Jason Naude - Photographer
When did you get your first surfboard?
I got my first surfboard a long time ago. I think I must have been about 6. It was a 5’4 with hand painted flames on it. He shaped and glossed it for me. I was a full on water baby. My dad (Paul Naude) is an ex-professional surfer from South Africa so I grew up in the ocean and started surfing when I was pretty young.
What is it that you love about surfing?
I guess the sensation that you get from riding a wave. You’re focused on nothing but what’s in front of you and it’s just total freedom. You can’t really get that feeling from anything else. Other than maybe snowboarding when you’ve got two feet of fresh powder under you.
Did you spend most of your childhood in South Africa?
No, I spent most of my childhood in California. My parents moved over here when I was about 1 and a half, but since then I’ve been back to South Africa about 3-4 months collectively every year since.
Do you have a favourite Surf Spot?
Tough question. There’s one that’s a secret but my overall favourite spot that I’ve surfed would have to be J Bay. I’m a regular foot so it’s just perfect.
Do you have many boards in your garage at the moment?
I’m currently on the East Coast so I have none here! But back at home I’ve got quite a few. The standard Californian gamut ranging from one step up to everything in between.
What is your go-to board?
At the moment it’s one that my dad shaped me for my birthday. It’s modeled off a Danny Hess Ranger model so it’s great in the flats and hollow ones, it’s a quad fin, so I’ve really been enjoying riding that.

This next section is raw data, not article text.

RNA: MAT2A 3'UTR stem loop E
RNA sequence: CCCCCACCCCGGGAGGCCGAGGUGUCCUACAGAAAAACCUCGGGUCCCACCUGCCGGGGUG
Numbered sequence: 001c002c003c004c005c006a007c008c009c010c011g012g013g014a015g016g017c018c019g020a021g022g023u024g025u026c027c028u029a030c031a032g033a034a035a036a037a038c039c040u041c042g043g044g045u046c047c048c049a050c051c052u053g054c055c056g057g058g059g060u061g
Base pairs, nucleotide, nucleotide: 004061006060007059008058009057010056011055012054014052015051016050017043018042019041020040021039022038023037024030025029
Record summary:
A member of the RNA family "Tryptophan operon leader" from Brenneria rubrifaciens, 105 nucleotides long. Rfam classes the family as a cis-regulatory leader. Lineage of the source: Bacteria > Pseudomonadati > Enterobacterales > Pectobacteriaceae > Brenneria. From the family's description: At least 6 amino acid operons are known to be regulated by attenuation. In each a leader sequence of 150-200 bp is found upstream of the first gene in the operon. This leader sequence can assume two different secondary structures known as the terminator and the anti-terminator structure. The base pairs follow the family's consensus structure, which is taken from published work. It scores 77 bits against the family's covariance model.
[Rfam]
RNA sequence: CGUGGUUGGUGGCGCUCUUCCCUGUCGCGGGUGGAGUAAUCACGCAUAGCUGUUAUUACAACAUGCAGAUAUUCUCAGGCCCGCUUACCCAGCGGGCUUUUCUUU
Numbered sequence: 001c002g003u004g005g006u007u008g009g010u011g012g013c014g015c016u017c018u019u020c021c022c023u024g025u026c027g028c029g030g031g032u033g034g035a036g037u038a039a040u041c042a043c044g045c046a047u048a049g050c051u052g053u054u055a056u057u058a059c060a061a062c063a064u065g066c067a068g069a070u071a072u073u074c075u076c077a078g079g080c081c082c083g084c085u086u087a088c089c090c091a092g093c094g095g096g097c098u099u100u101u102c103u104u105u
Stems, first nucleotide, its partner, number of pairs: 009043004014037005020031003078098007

Who’s been the biggest influence over your career and life in general?
My parents have really shaped me into the person that I’ve grown up to be. In terms of photographic inspiration, recently it’s been guys like Chris Burkard, Jeff Divine, Flame’s work etc. I really admire Clark Little and Zac Noyle too. There are so many surf photographers that are really talented and it’s so hard to choose one in particular to draw inspiration from. I try to just hone in on what each of them do well and try to emulate it rather than copy it in my own work.
When did you get your first camera?
2004. I remember I wrote in my little 8th grade year book that I wanted to be a professional photographer when I grew up unknowing that I actually would be.
How do you find being on the other side of the lens rather than riding the waves?
At times it does get frustrating. If I’m on location and it’s absolutely firing I really want to get out there. If it’s BIG, then I’m more comfortable sitting in the boat or being on the beach. My limit is about 8-10 feet so if it’s anything bigger than that you’ll find me on the beach.
What sort of work have you found yourself getting?
I work doing a lot of catalogue and e-commerce stuff for Vissla, which pays the bills right now. I enjoy it because at the end of the day it’s what I love doing, taking a photo and making a living from it. Obviously I’m not at the beach all the time shooting surf photos but when I can fit that into my schedule I’m there instantly.